424 \begin{isabelle}
   425 (a\ *\ b\ =\ (0::'a))\ =\ (a\ =\ (0::'a)\ \isasymor \ b\ =\ (0::'a))
   426 \rulename{mult_eq_0_iff}\isanewline
   427 (a\ *\ c\ =\ b\ *\ c)\ =\ (c\ =\ (0::'a)\ \isasymor \ a\ =\ b)
   428 \rulename{mult_cancel_right}
   429 \end{isabelle}
   430 \begin{pgnote}
   431 Setting the flag \pgmenu{Isabelle} $>$ \pgmenu{Settings} $>$
   432 \pgmenu{Show Sorts} will display the type classes of all type variables.
   433 \end{pgnote}
   434 \noindent
   435 Here is how the theorem \isa{mult_cancel_left} appears with the flag set.
   436 \begin{isabelle}
   437 ((c::'a::ring_no_zero_divisors)\ *\ (a::'a::ring_no_zero_divisors) =\isanewline
   438 \ c\ *\ (b::'a::ring_no_zero_divisors))\ =\isanewline
   439 (c\ =\ (0::'a::ring_no_zero_divisors)\ \isasymor\ a\ =\ b)
   440 \end{isabelle}
   441 
   442 
   443 \subsubsection{Simplifying with the AC-Laws}
   444 Suppose that two expressions are equal, differing only in 
   445 associativity and commutativity of addition.  Simplifying with the
   446 following equations sorts the terms and groups them to the right, making
   447 the two expressions identical.
   448 \begin{isabelle}
   449 a\ +\ b\ +\ c\ =\ a\ +\ (b\ +\ c)
   450 \rulenamedx{add_assoc}\isanewline
   451 a\ +\ b\ =\ b\ +\ a%
   452 \rulenamedx{add_commute}\isanewline
   453 a\ +\ (b\ +\ c)\ =\ b\ +\ (a\ +\ c)
   454 \rulename{add_left_commute}
   455 \end{isabelle}
   456 The name \isa{add_ac}\index{*add_ac (theorems)} 
   457 refers to the list of all three theorems; similarly
   458 there is \isa{mult_ac}.\index{*mult_ac (theorems)} 
   459 They are all proved for semirings and therefore hold for all numeric types.
   460 
   461 Here is an example of the sorting effect.  Start
   462 with this goal, which involves type \isa{nat}.
   463 \begin{isabelle}
   464 \ 1.\ Suc\ (i\ +\ j\ *\ l\ *\ k\ +\ m\ *\ n)\ =\
   465 f\ (n\ *\ m\ +\ i\ +\ k\ *\ j\ *\ l)
   466 \end{isabelle}
   467 %
   468 Simplify using  \isa{add_ac} and \isa{mult_ac}.
   469 \begin{isabelle}
   470 \isacommand{apply}\ (simp\ add:\ add_ac\ mult_ac)
   471 \end{isabelle}
   472 %
   473 Here is the resulting subgoal.
   474 \begin{isabelle}
   475 \ 1.\ Suc\ (i\ +\ (m\ *\ n\ +\ j\ *\ (k\ *\ l)))\
   476 =\ f\ (i\ +\ (m\ *\ n\ +\ j\ *\ (k\ *\ l)))%
   477 \end{isabelle}
   478 
   479 
   480 \subsubsection{Division Laws for Fields}
   481 
   482 Here is a selection of rules about the division operator.  The following
   483 are installed as default simplification rules in order to express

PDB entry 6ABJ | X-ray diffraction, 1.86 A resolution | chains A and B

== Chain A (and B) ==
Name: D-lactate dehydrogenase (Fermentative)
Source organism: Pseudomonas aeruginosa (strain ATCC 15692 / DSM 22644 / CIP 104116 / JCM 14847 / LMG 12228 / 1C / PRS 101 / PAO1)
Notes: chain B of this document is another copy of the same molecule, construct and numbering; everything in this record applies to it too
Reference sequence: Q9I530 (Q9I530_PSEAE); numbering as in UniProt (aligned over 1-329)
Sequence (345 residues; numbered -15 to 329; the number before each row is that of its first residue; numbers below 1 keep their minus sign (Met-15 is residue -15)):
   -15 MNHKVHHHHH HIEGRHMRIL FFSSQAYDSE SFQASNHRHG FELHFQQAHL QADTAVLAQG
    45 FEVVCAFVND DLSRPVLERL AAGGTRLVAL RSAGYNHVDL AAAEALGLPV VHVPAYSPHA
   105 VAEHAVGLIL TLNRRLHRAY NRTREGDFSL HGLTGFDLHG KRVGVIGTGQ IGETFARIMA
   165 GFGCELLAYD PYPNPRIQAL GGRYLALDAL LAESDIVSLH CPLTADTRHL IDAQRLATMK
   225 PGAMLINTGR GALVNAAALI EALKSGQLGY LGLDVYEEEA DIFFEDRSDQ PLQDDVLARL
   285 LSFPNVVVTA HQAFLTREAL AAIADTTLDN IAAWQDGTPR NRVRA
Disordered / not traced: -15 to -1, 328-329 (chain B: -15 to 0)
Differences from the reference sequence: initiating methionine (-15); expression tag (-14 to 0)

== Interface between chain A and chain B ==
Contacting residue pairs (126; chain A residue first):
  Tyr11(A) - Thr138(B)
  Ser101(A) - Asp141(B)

484 combinations of products and quotients as rational expressions:
   485 \begin{isabelle}
   486 a\ *\ (b\ /\ c)\ =\ a\ *\ b\ /\ c
   487 \rulename{times_divide_eq_right}\isanewline
   488 b\ /\ c\ *\ a\ =\ b\ *\ a\ /\ c
   489 \rulename{times_divide_eq_left}\isanewline
   490 a\ /\ (b\ /\ c)\ =\ a\ *\ c\ /\ b
   491 \rulename{divide_divide_eq_right}\isanewline
   492 a\ /\ b\ /\ c\ =\ a\ /\ (b\ *\ c)
   493 \rulename{divide_divide_eq_left}
   494 \end{isabelle}
   495 
   496 Signs are extracted from quotients in the hope that complementary terms can
   497 then be cancelled:
   498 \begin{isabelle}
   499 -\ (a\ /\ b)\ =\ -\ a\ /\ b
   500 \rulename{minus_divide_left}\isanewline
   501 -\ (a\ /\ b)\ =\ a\ /\ -\ b
   502 \rulename{minus_divide_right}
   503 \end{isabelle}
   504 
   505 The following distributive law is available, but it is not installed as a
   506 simplification rule.
   507 \begin{isabelle}
   508 (a\ +\ b)\ /\ c\ =\ a\ /\ c\ +\ b\ /\ c%
   509 \rulename{add_divide_distrib}
   510 \end{isabelle}
   511 
   512 
   513 \subsubsection{Absolute Value}
   514 
   515 The \rmindex{absolute value} function \cdx{abs} is available for all 
   516 ordered rings, including types \isa{int}, \isa{rat} and \isa{real}.
   517 It satisfies many properties,
   518 such as the following:
   519 \begin{isabelle}
   520 \isasymbar x\ *\ y\isasymbar \ =\ \isasymbar x\isasymbar \ *\ \isasymbar y\isasymbar 
   521 \rulename{abs_mult}\isanewline
   522 (\isasymbar a\isasymbar \ \isasymle \ b)\ =\ (a\ \isasymle \ b\ \isasymand \ -\ a\ \isasymle \ b)
   523 \rulename{abs_le_iff}\isanewline
   524 \isasymbar a\ +\ b\isasymbar \ \isasymle \ \isasymbar a\isasymbar \ +\ \isasymbar b\isasymbar 
   525 \rulename{abs_triangle_ineq}
   526 \end{isabelle}
   527 
   528 \begin{warn}
   529 The absolute value bars shown above cannot be typed on a keyboard.  They
   530 can be entered using the X-symbol package.  In \textsc{ascii}, type \isa{abs x} to
   531 get \isa{\isasymbar x\isasymbar}.
   532 \end{warn}
   533 
   534 
   535 \subsubsection{Raising to a Power}
   536 
   537 Another type class, \tcdx{ringppower}, specifies rings that also have 
   538 exponentation to a natural number power, defined using the obvious primitive
   539 recursion. Theory \thydx{Power} proves various theorems, such as the 
   540 following.
   541 \begin{isabelle}
   542 a\ \isacharcircum \ (m\ +\ n)\ =\ a\ \isacharcircum \ m\ *\ a\ \isacharcircum \ n%
   543 \rulename{power_add}\isanewline
   544 a\ \isacharcircum \ (m\ *\ n)\ =\ (a\ \isacharcircum \ m)\ \isacharcircum \ n%
   545 \rulename{power_mult}\isanewline
   546 \isasymbar a\ \isacharcircum \ n\isasymbar \ =\ \isasymbar a\isasymbar \ \isacharcircum \ n%
   547 \rulename{power_abs}
   548 \end{isabelle}%%%%%%%%%%%%%%%%%%%%%%%%%
   549 \index{numbers|)}